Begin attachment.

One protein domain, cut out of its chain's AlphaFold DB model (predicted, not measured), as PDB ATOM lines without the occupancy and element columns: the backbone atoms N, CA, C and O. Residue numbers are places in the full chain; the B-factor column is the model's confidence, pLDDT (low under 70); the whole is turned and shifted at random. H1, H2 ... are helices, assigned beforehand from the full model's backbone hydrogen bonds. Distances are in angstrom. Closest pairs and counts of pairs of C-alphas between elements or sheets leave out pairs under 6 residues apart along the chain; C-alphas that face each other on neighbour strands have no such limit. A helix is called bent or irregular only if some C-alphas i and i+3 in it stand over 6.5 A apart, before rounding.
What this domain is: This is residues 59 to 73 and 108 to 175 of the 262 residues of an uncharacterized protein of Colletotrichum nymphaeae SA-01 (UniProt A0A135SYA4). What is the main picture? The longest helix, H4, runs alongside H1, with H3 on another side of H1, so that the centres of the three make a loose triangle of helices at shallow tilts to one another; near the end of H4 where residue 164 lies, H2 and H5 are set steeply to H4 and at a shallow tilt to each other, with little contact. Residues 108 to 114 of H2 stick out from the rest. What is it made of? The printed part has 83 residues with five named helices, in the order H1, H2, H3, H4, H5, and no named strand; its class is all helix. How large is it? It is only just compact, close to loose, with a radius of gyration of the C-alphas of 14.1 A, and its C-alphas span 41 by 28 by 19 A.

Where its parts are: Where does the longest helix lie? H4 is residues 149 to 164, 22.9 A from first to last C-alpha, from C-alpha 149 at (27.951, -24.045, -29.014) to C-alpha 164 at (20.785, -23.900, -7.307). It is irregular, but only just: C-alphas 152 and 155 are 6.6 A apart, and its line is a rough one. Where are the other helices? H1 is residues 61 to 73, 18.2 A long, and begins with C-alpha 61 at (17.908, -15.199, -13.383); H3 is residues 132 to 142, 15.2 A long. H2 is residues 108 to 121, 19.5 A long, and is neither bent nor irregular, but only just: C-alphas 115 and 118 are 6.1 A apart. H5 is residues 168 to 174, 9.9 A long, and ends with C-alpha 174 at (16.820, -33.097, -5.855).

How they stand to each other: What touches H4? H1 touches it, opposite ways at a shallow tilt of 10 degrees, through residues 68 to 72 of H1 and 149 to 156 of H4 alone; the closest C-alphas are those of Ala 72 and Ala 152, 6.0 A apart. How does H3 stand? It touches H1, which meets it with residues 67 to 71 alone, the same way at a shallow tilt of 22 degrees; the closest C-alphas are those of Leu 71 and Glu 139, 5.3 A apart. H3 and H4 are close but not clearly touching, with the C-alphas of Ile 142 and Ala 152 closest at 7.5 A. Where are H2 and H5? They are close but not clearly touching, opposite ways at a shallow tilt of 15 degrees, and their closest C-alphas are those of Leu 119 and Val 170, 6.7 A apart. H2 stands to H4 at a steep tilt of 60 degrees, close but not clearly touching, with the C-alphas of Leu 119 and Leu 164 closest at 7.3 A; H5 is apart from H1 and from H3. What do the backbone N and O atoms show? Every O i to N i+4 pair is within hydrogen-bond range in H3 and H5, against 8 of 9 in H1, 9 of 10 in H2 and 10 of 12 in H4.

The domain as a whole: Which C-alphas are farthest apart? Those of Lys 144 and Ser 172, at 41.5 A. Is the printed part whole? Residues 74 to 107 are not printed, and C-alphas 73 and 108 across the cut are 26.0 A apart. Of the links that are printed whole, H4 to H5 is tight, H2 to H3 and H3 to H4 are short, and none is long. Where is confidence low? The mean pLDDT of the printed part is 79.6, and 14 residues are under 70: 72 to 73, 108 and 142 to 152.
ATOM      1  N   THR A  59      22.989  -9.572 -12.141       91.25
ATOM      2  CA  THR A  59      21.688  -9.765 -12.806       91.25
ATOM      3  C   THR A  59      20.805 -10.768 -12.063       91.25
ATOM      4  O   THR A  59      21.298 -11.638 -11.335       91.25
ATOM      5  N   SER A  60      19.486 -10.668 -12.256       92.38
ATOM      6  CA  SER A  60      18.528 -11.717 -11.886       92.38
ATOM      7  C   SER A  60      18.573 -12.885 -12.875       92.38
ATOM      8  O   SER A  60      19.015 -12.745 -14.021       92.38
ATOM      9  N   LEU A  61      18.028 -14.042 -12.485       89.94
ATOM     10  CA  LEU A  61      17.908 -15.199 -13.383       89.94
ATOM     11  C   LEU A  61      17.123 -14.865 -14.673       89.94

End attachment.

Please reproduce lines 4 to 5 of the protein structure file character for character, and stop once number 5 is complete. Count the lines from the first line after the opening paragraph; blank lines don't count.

The domain as a whole: Which C-alphas are farthest apart? Those of Lys 144 and Ser 172, at 41.5 A. Is the printed part whole? Residues 74 to 107 are not printed, and C-alphas 73 and 108 across the cut are 26.0 A apart. Of the links that are printed whole, H4 to H5 is tight, H2 to H3 and H3 to H4 are short, and none is long. Where is confidence low? The mean pLDDT of the printed part is 79.6, and 14 residues are under 70: 72 to 73, 108 and 142 to 152.
ATOM      1  N   THR A  59      22.989  -9.572 -12.141       91.25